Yoseph Janowski
By the Grace of G-d

Harvard — where moral clarity vanished

It started before Harvard’s past president (who just resigned) was born. It’s a tale of what’s wrong with education in America. And it’s a wake-up call to fix it.

Plagiarism, and calls for genocide, have a common denominator — both are wrong. So how did a president of a prestigious university not know this?

The answer takes us back sixty years, when the U.S. Supreme Court ruled against school prayer. Before that decision, children mentioned G-d daily in public school. The Supreme Court ruling meant, that many children would not think about G-d. It meant that the only incentive to be honest and not steal or hurt others, was the policeman. But what if one felt that they could outsmart the police, by hiding from them? And even if they get caught, they can get away with it by hiring a good lawyer etc.

In other words, by removing G-d from the classroom, America removed effective moral guidance, and children grew up without a strong incentive to be good.

And as more people developed and disseminated their own ideas and ideologies, sometimes even endorsing the worse atrocities for the sake of various causes, others (lacking moral guidance based on an awareness of G-d) fell into it, losing their own individuality in the pressures of “going with the flow.”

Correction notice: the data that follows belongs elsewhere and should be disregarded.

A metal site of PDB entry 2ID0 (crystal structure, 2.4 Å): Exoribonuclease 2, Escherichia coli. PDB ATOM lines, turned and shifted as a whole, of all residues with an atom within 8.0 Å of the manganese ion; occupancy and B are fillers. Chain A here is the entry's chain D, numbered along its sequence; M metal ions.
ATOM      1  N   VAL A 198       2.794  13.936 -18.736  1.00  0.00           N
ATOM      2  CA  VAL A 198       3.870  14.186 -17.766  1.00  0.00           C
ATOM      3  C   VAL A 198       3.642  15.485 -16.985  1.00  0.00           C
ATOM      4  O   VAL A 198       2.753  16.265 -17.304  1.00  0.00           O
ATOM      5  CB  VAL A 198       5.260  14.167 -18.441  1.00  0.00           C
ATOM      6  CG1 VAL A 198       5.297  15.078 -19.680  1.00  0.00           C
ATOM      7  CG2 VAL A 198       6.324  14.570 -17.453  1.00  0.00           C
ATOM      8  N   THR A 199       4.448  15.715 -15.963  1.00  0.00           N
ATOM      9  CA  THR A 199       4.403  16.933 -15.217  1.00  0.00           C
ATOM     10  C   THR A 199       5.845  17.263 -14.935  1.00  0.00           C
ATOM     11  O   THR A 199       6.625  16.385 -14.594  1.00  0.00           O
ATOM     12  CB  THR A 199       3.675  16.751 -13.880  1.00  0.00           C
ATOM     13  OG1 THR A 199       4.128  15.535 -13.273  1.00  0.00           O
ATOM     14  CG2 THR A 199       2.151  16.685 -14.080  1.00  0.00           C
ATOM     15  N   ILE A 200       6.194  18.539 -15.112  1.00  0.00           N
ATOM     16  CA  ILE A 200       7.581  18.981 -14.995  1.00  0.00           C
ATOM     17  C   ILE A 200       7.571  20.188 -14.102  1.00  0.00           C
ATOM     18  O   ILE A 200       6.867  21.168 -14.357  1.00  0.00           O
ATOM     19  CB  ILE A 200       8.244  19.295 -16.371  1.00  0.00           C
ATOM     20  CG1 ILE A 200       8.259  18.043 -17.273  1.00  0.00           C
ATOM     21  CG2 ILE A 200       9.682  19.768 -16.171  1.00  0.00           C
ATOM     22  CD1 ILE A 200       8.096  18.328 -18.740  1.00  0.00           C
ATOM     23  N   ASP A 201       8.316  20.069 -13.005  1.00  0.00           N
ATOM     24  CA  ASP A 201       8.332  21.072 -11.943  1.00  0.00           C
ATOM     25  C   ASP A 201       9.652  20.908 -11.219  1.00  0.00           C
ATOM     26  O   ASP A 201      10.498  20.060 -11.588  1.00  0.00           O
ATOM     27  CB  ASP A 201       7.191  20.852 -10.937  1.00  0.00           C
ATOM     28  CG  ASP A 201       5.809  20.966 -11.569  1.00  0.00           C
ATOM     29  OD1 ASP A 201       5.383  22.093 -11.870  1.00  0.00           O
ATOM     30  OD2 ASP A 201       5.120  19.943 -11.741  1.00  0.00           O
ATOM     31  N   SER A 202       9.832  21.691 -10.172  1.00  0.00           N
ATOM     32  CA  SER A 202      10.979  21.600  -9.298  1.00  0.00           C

And a future president of Harvard grew up without strong moral convictions against stealing (plagiarizing) and murder (calls for genocide).

The Lubavitcher Rebbe often spoke about instituting a daily moment of silence in public schools, so that parents could tell their children what to think about during the silent moment, beginning with that there is One above Who conducts the life of the child, the child’s family, and friends. Once the moment of silence is instituted, it can be profusely publicized (in newspapers and the like) that parents can tell their children what to think about. This would save society from worrying about how to ensure, that children grow up to be peaceful, proper, and law-abiding.

About fourteen states have mandated this silent moment, but many states have not. And (even in those fourteen states) it seems that the second step which the Rebbe recommended (publicizing to parents) has generally not been done. America is lacking strong moral guidance. The Rebbe advised how to correct this. Perhaps the Harvard saga will encourage people to fix things.

And very soon “the world will be filled with an awareness of G-d, just as the waters cover the sea.” (Isaiah 11; 9)

About the Author
The author lives in Toronto, Canada. He has written for